Executive summary

From March 6, 2020, when Costa Rica reported its first case of COVID-19, until the end of May 2020, Costa Rica maintained a remarkably low number of daily new confirmed COVID-19 cases and very few deaths.1, 2 In fact, between March and May 2020, Costa Rica had no registered community transmission.3 This early success may be attributed to a strong, preexisting integrated public health system that enabled a robust, data-driven response from the start of the COVID-19 pandemic. However, case counts increased rapidly from June 2020, and subsequent pandemic surges put a great deal of strain on Costa Rica’s health system. In spite of that additional pressure, the system was able to keep delivering essential and emergency health services throughout the country.

In mid-April 2022, Costa Rica experienced the first of many cyberattacks on its government agencies. These attacks continued into late May, affecting 27 government agencies and finally hitting the CCSS at the end of May. This forced the health system to shut down any digital record system, such as the Single Digital Health Record (Expediente Digital Único en Salud, EDUS), which affected the care of patients and the entire management of the health system. In light of this, researchers at INCAE Business School faced difficulties accessing data while completing this research. As of February 2023, many government pages are still shut down.

How did we select the countries we studied?

Differences in testing, surveillance capacities, and reporting criteria4 have made it difficult to quantify5 and compare the impact of COVID-19 in countries around the world. Yet some countries were able to strengthen and sustain health system capacity, maintain essential health services, and target public health and social measures to mitigate the overall impact of the COVID-19 pandemic. Identifying the strategies, policies, and practices that enabled these successes can give us a better understanding of health system resilience, adaptive health policies, and emergency response strategies that could be applied to other countries and future infectious disease outbreaks.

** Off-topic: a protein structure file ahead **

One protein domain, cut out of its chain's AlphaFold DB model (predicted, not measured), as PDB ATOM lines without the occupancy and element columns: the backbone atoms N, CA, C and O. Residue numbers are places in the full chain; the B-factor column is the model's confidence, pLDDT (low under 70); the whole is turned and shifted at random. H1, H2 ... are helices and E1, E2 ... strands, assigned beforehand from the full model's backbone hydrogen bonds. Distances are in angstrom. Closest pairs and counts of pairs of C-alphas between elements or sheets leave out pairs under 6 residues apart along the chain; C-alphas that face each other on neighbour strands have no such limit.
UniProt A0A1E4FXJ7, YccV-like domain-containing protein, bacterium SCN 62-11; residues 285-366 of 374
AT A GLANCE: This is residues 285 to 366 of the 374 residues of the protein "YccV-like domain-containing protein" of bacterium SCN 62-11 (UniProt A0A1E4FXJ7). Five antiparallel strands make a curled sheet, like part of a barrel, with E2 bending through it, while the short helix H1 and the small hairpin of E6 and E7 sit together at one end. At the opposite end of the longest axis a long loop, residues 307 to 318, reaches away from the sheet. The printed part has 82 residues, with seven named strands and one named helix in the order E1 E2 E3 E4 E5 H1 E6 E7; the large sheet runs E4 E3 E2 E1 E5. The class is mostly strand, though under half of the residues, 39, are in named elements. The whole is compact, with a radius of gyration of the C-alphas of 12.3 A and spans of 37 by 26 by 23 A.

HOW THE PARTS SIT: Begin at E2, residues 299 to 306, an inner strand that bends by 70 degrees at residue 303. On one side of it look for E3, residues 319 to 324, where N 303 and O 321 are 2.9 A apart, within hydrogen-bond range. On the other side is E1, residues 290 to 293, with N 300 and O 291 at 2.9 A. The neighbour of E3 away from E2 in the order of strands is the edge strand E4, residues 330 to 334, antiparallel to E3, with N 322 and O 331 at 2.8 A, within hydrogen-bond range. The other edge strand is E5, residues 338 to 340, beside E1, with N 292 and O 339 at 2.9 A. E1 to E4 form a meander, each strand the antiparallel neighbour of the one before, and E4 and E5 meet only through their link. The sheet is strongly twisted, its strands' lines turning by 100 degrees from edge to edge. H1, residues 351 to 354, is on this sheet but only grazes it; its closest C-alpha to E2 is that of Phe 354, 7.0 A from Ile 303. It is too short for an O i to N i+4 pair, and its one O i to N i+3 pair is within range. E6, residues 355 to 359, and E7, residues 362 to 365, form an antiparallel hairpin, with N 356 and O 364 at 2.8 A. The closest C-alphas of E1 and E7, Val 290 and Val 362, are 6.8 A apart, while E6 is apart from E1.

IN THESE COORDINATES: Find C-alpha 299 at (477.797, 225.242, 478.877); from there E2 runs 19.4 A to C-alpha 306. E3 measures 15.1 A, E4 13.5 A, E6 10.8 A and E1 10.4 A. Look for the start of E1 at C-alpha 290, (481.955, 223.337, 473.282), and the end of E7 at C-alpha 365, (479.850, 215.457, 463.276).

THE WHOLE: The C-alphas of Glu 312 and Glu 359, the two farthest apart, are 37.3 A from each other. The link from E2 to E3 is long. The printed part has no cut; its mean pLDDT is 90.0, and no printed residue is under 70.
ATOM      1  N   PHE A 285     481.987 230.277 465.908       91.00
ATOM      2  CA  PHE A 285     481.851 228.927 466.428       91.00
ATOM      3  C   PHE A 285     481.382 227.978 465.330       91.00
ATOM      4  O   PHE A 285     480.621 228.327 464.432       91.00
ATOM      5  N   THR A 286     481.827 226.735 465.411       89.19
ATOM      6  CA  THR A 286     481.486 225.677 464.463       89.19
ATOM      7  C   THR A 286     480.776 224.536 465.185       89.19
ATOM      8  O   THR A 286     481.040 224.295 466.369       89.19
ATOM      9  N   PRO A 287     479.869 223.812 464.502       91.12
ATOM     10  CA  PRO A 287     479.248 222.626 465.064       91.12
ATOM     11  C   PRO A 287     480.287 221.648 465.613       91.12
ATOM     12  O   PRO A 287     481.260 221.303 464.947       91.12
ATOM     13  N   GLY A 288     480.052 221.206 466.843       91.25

To select positive outlier countries with transferable lessons for pandemic preparedness and health system resilience, we used data from March 2020 through the end of 2020 to identify countries with best-practice responses to the early phases of the pandemic. This snapshot in time does not account for subsequent waves of the pandemic, nor for the later availability of COVID-19 vaccines in the selected countries.

The six countries were selected by evaluating COVID-19 indicators (including age-standardized death rates, cases per million, and testing rates) and essential health services indicators (including disruption to routine immunization) after screening for the availability of high-quality data and the transferability of the findings. After identifying potential Exemplar countries, we completed validation research including an examination of the COVID-19 epidemiological curve over time, testing policies and strategies, interventions to maintain essential health services, survey data, and interviews with local and regional health experts. The final six countries (Dominican Republic, Costa Rica, Sri Lanka, Thailand, Uganda, and Ghana) were selected after considering linguistic, demographic, and geographic diversity as well as government structure and data availability (see figure below).

Country selection methodology

For Costa Rica and the other five countries, we conducted a literature and policy review, key informant interviews, qualitative analysis, and quantitative analysis. We synthesized findings to develop key recommendations on health system resilience and pandemic preparedness. Through this country selection process we reviewed indicators through the end of 2020, but our research covers the time period at least through the end of 2021.

Key insights: Costa Rica

Several key interventions, summarized below and detailed in the following pages, contributed to Costa Rica emerging as a positive outlier in the COVID-19 response and the maintenance of essential health services.

Leadership and governance

Costa Rica’s health system works from the top down as a single cohesive unit. Even before the COVID-19 pandemic began, the country’s integrated approach to health service delivery allowed system-wide decision-making and resource allocation, such as need-based distribution of clinic supplies and patient transfers within the hospital network. This approach enabled a coordinated response to the COVID-19 pandemic and the continued delivery of essential health services nationwide starting in March 2020.

Data for decision-making